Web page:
It was a busy morning of accolades during the Board of Supervisors Dec. 15 meeting as the supervisors feted several retiring county employees including one of their own — Lori Simspon. Board Chairman Kevin Goss presented certificates of appreciation to Simpson as well as County Clerk Recorder Kathy Williams, Plumas County Museum Director Scott Lawson, County Counsel Craig Settlemire and Agricultural Commissioner Tim Gibson.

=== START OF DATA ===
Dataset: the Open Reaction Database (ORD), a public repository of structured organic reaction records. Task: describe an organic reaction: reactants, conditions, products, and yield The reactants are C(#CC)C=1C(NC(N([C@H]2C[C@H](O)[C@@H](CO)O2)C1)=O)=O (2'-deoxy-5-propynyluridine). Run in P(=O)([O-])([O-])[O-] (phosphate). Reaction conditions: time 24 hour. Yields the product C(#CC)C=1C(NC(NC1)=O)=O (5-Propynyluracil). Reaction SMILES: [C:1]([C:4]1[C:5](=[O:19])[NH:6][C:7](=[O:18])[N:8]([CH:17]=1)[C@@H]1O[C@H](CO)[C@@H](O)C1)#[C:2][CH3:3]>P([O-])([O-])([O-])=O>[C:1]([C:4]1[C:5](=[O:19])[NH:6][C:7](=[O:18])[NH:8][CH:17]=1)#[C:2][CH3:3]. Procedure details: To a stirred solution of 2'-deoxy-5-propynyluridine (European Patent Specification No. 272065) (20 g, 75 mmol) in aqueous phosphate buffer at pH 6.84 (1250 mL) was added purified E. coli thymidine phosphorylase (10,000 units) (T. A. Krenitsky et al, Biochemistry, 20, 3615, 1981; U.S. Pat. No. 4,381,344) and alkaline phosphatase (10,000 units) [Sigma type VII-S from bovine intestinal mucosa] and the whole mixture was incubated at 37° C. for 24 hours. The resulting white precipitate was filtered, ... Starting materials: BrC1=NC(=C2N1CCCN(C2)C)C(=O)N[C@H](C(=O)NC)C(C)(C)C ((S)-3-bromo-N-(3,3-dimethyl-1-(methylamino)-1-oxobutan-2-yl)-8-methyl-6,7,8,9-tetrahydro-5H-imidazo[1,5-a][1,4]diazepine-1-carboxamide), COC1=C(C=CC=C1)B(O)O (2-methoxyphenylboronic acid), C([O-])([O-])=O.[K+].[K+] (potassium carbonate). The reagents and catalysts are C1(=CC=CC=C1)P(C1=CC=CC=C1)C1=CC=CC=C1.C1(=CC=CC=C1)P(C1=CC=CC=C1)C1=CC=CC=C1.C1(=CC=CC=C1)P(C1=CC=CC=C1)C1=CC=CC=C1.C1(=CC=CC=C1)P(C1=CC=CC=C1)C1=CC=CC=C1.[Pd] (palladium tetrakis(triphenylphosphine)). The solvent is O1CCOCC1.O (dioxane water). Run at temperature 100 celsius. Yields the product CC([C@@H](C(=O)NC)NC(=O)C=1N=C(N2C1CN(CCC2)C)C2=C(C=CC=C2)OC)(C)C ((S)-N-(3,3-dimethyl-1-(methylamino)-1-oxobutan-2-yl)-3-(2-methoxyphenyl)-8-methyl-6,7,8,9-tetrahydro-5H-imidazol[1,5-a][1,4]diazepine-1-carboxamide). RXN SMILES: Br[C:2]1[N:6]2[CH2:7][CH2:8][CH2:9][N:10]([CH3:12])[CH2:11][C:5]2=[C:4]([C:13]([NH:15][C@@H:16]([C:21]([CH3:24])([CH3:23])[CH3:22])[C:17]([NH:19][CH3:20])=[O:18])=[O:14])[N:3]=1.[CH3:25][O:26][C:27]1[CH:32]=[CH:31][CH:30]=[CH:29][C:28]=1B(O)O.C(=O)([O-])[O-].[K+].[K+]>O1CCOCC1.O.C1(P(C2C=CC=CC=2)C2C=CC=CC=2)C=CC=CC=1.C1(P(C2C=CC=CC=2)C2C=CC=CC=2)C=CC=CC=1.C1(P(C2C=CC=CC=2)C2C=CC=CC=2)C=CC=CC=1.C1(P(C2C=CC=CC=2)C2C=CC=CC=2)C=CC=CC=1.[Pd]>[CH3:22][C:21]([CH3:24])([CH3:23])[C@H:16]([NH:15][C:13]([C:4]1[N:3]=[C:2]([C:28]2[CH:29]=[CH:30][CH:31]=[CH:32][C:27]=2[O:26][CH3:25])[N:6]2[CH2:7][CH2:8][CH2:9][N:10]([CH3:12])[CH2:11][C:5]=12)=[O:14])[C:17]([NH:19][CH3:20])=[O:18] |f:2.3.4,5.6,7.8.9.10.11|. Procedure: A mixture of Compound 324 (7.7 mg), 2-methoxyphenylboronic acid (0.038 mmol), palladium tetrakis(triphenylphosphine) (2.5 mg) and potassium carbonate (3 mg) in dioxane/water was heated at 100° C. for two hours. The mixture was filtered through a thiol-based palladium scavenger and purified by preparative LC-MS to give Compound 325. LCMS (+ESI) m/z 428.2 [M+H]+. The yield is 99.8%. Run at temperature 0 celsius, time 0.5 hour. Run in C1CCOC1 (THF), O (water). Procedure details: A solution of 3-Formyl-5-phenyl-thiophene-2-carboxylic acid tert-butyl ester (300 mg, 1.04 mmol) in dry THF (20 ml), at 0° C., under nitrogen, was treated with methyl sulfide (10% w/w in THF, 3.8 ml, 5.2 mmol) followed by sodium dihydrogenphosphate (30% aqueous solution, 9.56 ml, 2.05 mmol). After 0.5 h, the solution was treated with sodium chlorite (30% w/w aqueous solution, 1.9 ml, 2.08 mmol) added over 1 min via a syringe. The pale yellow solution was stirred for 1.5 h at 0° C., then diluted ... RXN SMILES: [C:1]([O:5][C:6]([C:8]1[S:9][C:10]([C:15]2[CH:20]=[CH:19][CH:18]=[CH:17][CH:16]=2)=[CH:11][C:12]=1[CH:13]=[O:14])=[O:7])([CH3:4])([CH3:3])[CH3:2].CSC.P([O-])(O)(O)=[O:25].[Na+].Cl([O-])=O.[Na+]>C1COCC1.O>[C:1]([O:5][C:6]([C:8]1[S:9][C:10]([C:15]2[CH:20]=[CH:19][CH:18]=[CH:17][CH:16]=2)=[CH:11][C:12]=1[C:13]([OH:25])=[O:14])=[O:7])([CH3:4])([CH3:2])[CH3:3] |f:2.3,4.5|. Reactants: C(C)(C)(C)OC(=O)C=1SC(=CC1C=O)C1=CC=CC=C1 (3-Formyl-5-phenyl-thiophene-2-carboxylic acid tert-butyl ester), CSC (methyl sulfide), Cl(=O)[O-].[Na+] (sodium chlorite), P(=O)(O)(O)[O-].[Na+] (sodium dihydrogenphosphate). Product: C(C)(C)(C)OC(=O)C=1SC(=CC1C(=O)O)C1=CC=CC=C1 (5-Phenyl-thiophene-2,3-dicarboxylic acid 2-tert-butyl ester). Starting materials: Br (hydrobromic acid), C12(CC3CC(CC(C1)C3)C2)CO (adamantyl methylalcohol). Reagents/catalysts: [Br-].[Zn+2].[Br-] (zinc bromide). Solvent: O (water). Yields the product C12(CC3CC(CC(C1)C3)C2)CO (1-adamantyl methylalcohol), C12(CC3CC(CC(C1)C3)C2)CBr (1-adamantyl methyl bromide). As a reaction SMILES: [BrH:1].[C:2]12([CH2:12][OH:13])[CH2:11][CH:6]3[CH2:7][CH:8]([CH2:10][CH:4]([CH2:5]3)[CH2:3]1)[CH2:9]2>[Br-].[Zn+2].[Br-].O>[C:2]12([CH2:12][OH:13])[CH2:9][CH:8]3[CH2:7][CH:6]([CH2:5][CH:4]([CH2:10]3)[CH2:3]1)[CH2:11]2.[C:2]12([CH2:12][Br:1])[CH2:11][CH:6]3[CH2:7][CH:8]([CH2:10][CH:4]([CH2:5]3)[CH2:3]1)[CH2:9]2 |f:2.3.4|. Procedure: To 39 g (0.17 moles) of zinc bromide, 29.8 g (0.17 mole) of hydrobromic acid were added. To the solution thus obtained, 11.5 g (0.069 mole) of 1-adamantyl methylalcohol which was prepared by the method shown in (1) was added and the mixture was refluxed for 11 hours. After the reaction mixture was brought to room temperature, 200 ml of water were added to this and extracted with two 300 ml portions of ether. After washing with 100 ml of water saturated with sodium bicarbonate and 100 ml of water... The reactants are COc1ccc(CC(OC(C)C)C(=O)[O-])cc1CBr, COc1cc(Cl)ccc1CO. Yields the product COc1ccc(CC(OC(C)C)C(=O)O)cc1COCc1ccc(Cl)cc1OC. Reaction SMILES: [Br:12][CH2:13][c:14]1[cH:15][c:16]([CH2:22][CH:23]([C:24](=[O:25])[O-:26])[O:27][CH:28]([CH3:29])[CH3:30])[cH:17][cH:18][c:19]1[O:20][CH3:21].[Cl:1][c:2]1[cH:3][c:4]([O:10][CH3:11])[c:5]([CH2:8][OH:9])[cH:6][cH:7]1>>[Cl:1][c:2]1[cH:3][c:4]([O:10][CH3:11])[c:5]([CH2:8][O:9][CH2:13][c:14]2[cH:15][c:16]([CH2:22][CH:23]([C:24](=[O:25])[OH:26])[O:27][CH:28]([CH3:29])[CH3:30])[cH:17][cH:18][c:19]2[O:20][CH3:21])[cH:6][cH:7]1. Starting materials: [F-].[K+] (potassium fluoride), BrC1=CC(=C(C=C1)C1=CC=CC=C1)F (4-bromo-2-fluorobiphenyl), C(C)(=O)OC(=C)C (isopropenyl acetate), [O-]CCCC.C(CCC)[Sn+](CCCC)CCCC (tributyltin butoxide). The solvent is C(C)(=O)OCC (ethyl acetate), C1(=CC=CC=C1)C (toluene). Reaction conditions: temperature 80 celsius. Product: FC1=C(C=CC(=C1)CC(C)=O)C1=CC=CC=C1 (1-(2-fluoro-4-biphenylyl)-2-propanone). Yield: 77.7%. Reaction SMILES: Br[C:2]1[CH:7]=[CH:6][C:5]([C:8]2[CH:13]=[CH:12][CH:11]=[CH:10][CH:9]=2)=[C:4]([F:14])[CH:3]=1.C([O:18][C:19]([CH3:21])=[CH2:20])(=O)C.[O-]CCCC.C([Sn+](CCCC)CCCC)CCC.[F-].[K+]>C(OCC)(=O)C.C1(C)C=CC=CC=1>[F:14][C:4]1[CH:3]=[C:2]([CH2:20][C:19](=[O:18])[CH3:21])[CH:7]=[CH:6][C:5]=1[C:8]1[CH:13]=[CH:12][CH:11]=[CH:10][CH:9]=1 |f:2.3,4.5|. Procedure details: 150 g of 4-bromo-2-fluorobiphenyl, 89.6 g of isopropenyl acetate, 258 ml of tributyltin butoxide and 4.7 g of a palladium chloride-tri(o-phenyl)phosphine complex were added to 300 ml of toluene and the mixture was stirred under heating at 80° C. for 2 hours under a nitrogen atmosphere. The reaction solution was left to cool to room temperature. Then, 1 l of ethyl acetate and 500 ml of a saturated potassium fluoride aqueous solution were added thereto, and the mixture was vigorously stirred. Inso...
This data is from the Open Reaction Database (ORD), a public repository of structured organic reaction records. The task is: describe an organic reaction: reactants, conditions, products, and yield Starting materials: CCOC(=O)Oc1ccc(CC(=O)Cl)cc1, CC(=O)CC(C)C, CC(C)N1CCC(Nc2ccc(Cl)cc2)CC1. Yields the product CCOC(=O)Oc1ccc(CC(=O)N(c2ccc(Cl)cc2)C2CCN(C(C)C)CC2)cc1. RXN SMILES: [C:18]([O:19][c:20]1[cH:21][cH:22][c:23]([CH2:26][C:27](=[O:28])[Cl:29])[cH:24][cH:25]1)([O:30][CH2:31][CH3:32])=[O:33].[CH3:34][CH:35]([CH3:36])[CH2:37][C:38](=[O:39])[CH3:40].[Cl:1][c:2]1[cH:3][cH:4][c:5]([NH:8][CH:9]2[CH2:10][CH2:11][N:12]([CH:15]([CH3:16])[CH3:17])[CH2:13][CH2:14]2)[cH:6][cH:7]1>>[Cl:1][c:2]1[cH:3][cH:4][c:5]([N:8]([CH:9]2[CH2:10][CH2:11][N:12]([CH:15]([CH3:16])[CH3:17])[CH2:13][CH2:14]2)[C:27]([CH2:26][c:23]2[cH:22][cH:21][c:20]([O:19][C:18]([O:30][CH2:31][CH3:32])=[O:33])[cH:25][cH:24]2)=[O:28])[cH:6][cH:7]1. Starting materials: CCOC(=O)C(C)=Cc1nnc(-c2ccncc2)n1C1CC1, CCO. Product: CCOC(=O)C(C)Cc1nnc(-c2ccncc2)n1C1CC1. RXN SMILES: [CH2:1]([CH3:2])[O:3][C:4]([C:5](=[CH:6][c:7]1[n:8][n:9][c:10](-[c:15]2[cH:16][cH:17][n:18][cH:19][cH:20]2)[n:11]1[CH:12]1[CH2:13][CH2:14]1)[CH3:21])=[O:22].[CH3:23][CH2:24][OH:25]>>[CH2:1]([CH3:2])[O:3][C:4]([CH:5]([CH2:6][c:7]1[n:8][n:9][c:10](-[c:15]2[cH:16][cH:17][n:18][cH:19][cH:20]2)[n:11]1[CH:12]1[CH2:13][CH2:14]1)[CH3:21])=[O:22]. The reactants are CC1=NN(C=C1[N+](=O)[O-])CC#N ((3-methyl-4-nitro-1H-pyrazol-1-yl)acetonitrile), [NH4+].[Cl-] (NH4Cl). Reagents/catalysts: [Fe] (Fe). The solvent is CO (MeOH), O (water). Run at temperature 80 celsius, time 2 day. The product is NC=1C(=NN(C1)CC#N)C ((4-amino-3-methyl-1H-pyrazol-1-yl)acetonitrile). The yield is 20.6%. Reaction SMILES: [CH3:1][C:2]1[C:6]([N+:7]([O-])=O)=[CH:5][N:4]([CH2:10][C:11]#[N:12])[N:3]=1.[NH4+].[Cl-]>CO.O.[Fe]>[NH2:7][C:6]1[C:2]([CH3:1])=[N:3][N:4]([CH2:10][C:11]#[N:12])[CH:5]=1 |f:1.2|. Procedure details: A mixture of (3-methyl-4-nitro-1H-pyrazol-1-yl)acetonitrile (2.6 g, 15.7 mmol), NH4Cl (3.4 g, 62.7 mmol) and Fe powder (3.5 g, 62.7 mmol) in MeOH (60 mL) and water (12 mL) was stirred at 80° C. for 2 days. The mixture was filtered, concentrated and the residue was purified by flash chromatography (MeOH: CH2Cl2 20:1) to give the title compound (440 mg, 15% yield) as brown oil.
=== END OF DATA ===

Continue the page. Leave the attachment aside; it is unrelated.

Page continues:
Supervisor Lori Simpson receives a plaque from Board Chairman Kevin Goss. Simpson was elected supervisor in 2008, following a career with the county that included work at the library and the museum. She told the audience that she is the second generation in her family to serve the public in Plumas County. Her father was was a Sheriff’s deputy for 20 years. It doesn’t take a $300 suit to do the job that Kathy Williams has held as the Plumas County Clerk/Recorder. Listing things she learned to do over the years, she explained that someone wearing jeans and cowboy boots could do the job. Williams said she was 12-years-old when she and her mother first drove by the Plumas County Courthouse. She remembers telling her mother that she was going to work there someday. Williams has worked in the clerk’s office since 1988 and been clerk/recorder for the past 18 years. Kevin Goss presents Plumas County Museum Director Scott Lawson with a plaque honoring his years of public service. Among other comments, County Counsel Craig Settlemire stated that Lawson’s retirement represents a loss to Plumas County and its historical memory. He referred to him as “Mr. History.” County Counsel Craig Settlemire receives a plaque of appreciation from Board Chairman Kevin Goss during the Dec. 15, Board of Supervisors meeting. Despite Settlemire’s insistence that he not be included in the day’s lineup of retirees, Goss honored him anyway. Settlemire said that in his 40 years of practicing law that the most rewarding part is working for the public. Supervisor Sherrie Thrall said she started making a list of everything Settlemire has done since becoming county counsel. “We would be here for two or three days,” if she went through it all. Plumas County Agriculture Commissioner Tim Gibson is honored with a plaque for his 19 years of service to the county. Gibson said he was stationed at the fairgrounds once while he was fighting a fire with the Forest Service. He happened to look in through a window and quickly realized he was seeing the office of someone employed at the ag office. He remembers saying to himself, “I could work here.” And he made that happen.